Sunday, 23 September 2012

Dead Silence

"Dead Silence" (2006, Universal Studios, Burg/Koules/Hoffman, James Wan) is quite a classic style ghost story with a nicely added creep factor from an old favourite: The Ventriloquist's Dummy! If you read the "Goosebumps" story about 'Slappy' the dummy as a kid or have seen 'Magic' starring Anthony Hopkins, you may enjoy this film for that fact alone.

Jamie (Ryan Kwanten - aka Jason Stackhouse from "True Blood") comes home to his wife, Lisa (Laura Regan) to find that a strange package has arrived for him containing a Ventriloquist dummy called Billy. Perplexed, he sits it aside and goes to get some Chinese food for dinner. When he returns Lisa has been murdered, her tongue ripped from her mouth. The dummy is lying on the floor.

Naturally, Jamie is suspected to have murdered Lisa, but since there is no clear evidence, they can't hold him. And against the wishes of Detective Jim Lipton (Donnie Wahlberg), Jamie returns to he and Lisa's small hometown of Raven's Fair. In Raven's Fair there is a local ghost story about the once famous lady ventriloquist, Mary Shaw (Judith Roberts), who was suspected to have murdered a young boy and had been brutally murdered by several local men. The tale states that she hunts down relations of her killers and will kill anyone who screams in the presence of her ghost, taking both their life and their voice to add to her repertoire...

There is also, of course, the obligatory creepy child's rhyme.

Jamie goes on the hunt to uncover the truth behind the tale and stop the murderous ghost and her 101 creepy wooden 'children'.

A good yarn with some classic charm. The tale is slightly cheesy, but in the horror world this is no negative thing. Often films attempting to break the mould wind up falling flat on their face. "Dead Silence" exploits the creepy, traditional surroundings perfectly, making an obvious but effective situation for the story. The large old, carefully unlit house, the mortuary, the cellars, the abandoned theatre, the river, ghostly reflections, flowing raggedy curtains, creepy woods, graveyards with dead trees, cobwebs and fog; this film has it all!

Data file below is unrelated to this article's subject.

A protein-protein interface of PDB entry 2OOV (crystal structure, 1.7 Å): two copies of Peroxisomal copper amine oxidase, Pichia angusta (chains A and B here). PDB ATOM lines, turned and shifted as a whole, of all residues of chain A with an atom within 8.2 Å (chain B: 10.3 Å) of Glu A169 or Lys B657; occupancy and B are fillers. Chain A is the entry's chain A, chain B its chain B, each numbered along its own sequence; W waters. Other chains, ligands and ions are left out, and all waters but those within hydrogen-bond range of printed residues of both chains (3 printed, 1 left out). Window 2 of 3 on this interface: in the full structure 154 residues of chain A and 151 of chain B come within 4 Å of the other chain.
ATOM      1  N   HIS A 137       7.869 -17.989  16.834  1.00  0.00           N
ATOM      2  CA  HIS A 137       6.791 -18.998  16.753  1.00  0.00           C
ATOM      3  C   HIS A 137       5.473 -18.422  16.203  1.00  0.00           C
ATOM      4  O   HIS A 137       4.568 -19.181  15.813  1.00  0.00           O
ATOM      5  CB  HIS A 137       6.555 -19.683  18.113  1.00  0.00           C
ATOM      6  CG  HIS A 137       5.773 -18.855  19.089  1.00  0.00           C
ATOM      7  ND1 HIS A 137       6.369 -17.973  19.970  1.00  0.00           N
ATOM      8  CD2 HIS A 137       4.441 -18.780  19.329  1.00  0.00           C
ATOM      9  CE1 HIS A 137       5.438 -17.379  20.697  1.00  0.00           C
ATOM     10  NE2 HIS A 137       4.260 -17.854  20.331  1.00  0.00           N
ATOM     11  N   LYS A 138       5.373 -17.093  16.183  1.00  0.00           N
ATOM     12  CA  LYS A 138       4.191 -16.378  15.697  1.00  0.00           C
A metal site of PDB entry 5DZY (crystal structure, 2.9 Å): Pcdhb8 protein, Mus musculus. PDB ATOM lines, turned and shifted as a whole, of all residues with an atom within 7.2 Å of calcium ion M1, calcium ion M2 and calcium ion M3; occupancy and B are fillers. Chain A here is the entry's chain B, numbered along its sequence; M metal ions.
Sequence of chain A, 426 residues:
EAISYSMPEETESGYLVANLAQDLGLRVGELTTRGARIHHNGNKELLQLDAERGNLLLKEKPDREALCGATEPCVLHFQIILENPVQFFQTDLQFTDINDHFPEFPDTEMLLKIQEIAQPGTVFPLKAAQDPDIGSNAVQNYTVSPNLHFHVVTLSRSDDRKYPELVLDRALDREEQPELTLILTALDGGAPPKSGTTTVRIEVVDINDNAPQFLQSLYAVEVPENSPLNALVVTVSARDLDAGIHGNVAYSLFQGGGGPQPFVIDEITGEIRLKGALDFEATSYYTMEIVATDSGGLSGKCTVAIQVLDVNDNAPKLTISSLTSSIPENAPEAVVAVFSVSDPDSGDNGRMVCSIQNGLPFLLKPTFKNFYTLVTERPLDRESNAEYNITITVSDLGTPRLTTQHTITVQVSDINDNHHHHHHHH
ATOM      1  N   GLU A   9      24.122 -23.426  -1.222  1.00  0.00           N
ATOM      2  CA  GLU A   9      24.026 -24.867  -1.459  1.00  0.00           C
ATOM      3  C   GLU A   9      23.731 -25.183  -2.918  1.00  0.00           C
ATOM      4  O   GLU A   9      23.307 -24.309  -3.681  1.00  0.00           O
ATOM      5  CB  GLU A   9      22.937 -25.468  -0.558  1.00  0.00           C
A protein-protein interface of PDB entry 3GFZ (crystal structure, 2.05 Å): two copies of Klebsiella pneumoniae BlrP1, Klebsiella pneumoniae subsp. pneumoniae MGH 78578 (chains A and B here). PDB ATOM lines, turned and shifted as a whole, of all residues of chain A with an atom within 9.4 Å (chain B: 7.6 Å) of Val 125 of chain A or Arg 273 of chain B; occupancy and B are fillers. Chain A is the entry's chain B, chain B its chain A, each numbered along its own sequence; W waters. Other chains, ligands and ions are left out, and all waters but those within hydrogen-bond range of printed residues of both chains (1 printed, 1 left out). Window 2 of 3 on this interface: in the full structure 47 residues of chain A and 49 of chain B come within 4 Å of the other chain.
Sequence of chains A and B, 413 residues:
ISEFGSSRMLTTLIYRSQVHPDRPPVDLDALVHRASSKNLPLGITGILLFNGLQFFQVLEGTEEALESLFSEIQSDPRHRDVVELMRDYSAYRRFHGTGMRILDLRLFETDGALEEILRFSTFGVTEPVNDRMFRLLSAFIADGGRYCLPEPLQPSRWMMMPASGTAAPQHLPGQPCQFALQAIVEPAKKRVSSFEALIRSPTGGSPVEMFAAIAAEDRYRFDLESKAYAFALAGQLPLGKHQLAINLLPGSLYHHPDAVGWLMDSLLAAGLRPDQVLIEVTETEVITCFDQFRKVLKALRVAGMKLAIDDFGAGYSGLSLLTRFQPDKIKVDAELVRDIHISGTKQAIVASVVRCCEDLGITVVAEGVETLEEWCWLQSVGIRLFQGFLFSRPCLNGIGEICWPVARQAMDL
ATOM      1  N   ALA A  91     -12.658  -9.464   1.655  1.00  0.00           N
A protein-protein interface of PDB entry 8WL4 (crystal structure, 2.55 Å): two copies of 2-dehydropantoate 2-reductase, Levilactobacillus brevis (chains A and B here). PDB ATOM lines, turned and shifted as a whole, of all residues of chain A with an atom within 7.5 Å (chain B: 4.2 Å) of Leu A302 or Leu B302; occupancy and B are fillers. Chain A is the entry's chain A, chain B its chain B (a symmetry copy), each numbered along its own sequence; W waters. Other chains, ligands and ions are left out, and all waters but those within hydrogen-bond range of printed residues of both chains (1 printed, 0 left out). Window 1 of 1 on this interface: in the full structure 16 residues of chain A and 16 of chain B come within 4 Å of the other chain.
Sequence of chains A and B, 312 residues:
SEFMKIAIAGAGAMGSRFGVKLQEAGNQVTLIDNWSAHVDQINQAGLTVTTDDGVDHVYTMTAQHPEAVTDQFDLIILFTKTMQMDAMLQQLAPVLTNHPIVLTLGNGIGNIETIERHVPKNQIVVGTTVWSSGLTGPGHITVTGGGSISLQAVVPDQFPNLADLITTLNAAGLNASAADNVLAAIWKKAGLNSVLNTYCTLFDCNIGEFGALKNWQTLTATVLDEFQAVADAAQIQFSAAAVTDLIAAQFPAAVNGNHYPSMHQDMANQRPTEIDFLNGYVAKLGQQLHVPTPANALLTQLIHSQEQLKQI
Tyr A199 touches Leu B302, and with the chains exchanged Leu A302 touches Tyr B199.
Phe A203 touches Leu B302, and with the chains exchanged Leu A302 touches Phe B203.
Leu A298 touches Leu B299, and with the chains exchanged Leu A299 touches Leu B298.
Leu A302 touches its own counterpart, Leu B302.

Considering that this film is from the people behind "Saw", I was pleasantly surprised to see such a classically styled plot. "Saw" broke into some new settings horror-wise, when it was released and was creative, twisted and gory. The rest of the franchise, however, I have little time for, as they helped create and enter into the 'horror porn' arena and lost their sense of purpose and plot. "Dead Silence", although not particularly creative, keeps the horror coming and well placed gore to a conventional and very effective pace.

The ghost is scary and unrelenting, in a way that is almost from a mind similar to Sam Raimi. The dummies are creepy and effectively used, with surprisingly little overall movement, keeping things creepy and not delving into the ludicrous world of "Puppet Master".

The makeup is good, the special effects are satisfying and I enjoyed the performances of the actors, in particular heartbroken and determined Kwanten and confused and serious Wahlberg. People have complained that the characters are boring, but remember that this film is set in a small town and the people are scared shitless of a homicidal ghost... considering all that the characters are quite lifelike, really...

The addition of the mortician, Henry (Michael Fairman), was a good plot device, similar to the character of Mr. Bentley in "The Woman In Black". Other side characters seemed slightly unnecessary and didn't add much to the plot.

Overall, a fun little nail biter, that may give you a jump or two. Nothing too creative, but unworthy of all the negative comments it has received in the past. Especially considering that most of the complainers probably rate "Hostel" as an excellent horror... Tasteless idiots! I see nothing wrong with some charming old fashioned story telling, in today's modern world of cheap remakes and terrible plotless bloodfests.

Screenwriter Leigh Whannell has all but disowned this film, feeling it to be a bad effort and a blot on his CV. As much as it's certainly no "Poltergeist", I'm glad he has come to terms with the fact that this film mainly 'failed' due to the Corporate machine treading all over the creativity.

There are an alternative beginning and ending, and I feel the alternative ending may have been better than that actually selected for the film. But that's just me.

Again, this a film of many names including "Shhh..." which has got to be one of the worst names ever!

The twist can be seen coming by weathered horror fans and anyone paying really any attention to the scenes, but may surprise a few young teens new to the wonderful world of horror or any non-careful watchers.

Worth a try on a dark night with someone who hates dolls! But remember not to scream!

 [Picture: Universal Pictures &]